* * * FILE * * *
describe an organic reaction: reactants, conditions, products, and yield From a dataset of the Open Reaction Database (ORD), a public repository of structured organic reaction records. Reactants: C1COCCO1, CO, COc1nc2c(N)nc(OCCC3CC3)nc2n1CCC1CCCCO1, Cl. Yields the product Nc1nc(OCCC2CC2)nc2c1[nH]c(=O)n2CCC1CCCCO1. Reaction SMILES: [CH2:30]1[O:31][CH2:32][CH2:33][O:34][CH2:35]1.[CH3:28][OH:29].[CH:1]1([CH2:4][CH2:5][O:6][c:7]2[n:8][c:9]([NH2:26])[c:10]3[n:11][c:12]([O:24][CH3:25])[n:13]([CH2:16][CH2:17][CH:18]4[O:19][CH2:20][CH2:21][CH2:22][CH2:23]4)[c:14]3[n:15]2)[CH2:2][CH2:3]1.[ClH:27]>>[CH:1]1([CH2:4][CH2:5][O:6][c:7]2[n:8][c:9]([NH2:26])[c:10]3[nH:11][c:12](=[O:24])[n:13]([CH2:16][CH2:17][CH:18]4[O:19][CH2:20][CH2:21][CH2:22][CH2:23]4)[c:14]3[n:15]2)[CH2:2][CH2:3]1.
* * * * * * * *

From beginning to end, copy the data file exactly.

describe an organic reaction: reactants, conditions, products, and yield From a dataset of the Open Reaction Database (ORD), a public repository of structured organic reaction records. Reactants: C1COCCO1, CO, COc1nc2c(N)nc(OCCC3CC3)nc2n1CCC1CCCCO1, Cl. Yields the product Nc1nc(OCCC2CC2)nc2c1[nH]c(=O)n2CCC1CCCCO1. Reaction SMILES: [CH2:30]1[O:31][CH2:32][CH2:33][O:34][CH2:35]1.[CH3:28][OH:29].[CH:1]1([CH2:4][CH2:5][O:6][c:7]2[n:8][c:9]([NH2:26])[c:10]3[n:11][c:12]([O:24][CH3:25])[n:13]([CH2:16][CH2:17][CH:18]4[O:19][CH2:20][CH2:21][CH2:22][CH2:23]4)[c:14]3[n:15]2)[CH2:2][CH2:3]1.[ClH:27]>>[CH:1]1([CH2:4][CH2:5][O:6][c:7]2[n:8][c:9]([NH2:26])[c:10]3[nH:11][c:12](=[O:24])[n:13]([CH2:16][CH2:17][CH:18]4[O:19][CH2:20][CH2:21][CH2:22][CH2:23]4)[c:14]3[n:15]2)[CH2:2][CH2:3]1.